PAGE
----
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Promoting voter registration and turnout

Did you know that a whopping 59 million eligible voters are not even registered to do so? And, that in our most recent presidential election, only 64 percent of Americans voted? Throughout history, men and women have fought—and died—for this right. And in other parts of the world, this privilege is still denied to many.Voting is important. It affects every aspect of our lives—from schools to healthcare to national security. It’s up to all of us to encourage and promote both voter registration and turnout. Keep reading for some ways to do so in your community.

Why don’t people register to vote?

There are a number of reasons people don’t register to vote nor visit the polls with regularity. According to recent voter-registration statistics, schedule conflicts, illness or disability, and an overall lack of interest are cited as top reasons for not voting. Others on the list include registration problems, inconvenient polling places, transportation issues and absentmindedness. Surely something can be done about some of these! Here are a few ideas:

  • Hold a voter registration drive: Student unions, community centers, churches and festivals are all great venues for a voter registration drive. Recruit volunteers to staff sites and help register people. Be sure to promote the drive ahead of time with posters, brochures and social media—include details regarding the registration locations, times and required documentation. Once people arrive at your voter registration events, make them happy they came. Fun giveaways, such as Flashing USA Flag Pins, Patriotic Sunglasses and T-shirts, imprinted with the message “I registered to vote!” are great choices.
  • Promote registration tools: Many states allow citizens to register online to vote. Click here to find out if yours is one of them. Other states offer postal-mail registration via the National Mail Voter Registration Form. These resources should be promoted community-wide—consider imprinting their information on a calendar magnet or tear-away memo calendar to send with utility bills, post on buses, or display at public service offices.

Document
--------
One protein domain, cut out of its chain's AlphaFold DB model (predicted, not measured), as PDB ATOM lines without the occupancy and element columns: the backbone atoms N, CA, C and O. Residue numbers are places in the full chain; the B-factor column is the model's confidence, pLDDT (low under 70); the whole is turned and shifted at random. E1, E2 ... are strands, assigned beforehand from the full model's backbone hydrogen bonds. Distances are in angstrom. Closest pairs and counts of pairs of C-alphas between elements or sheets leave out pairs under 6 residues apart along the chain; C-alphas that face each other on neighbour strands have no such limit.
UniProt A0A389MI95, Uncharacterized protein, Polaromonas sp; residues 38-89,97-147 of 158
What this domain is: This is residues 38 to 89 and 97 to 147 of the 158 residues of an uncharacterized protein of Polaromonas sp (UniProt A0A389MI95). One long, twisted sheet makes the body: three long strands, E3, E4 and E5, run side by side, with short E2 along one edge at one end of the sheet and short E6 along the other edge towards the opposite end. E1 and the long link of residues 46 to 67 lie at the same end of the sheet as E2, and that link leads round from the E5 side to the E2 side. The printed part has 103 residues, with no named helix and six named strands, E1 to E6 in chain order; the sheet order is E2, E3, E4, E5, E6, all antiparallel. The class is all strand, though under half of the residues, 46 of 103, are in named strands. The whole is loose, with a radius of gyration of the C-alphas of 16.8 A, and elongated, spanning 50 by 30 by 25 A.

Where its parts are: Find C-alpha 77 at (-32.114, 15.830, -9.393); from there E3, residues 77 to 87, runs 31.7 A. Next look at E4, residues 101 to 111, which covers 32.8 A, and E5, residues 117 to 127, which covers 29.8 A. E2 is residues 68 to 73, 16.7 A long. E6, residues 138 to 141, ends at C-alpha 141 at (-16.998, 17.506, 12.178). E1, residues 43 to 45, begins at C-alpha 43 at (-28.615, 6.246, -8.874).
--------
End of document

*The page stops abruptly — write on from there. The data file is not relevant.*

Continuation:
• Sponsor a contest: Is your agency on social media sites, such as Facebook® or Instagram®? If so, an online contest may be a great way to promote voter registration. Ask community members to post pictures of themselves registering to vote or voting. Reward participants with entries into drawings for patriotic towel and tote sets or American-flag sports bottles.

Remember, just because you get them registered doesn’t mean they’ll vote. Be sure your promotion goes beyond registration and gets people to the polls. Think about offering free bus fare on Election Day. Or, organize a shuttle that leaves from your local senior center, YMCA® or neighborhood school.

Helping people in your community participate in Election Day isn’t just the nice thing to do—it’s the right thing to do. Now get out and vote!

“Voting Statistics.” Statistic Brain RSS. N.p., 01 Jul. 2015. Web. Retrieved 09 June 2015.

“Speak Out – Path to the Presidency: Why is it important to vote?” Annenberg Classroom. N.p., n.d. Web. Retrieved 09 June 2015.

“Tips for Successful Voter Registration Drives.” League of Women Voters. N.p., n.d. Web. Retrieved 09 June 2015.

“Events.” National Voter Registration Day 2015. N.p., n.d. Web. Retrieved 09 June 2015.

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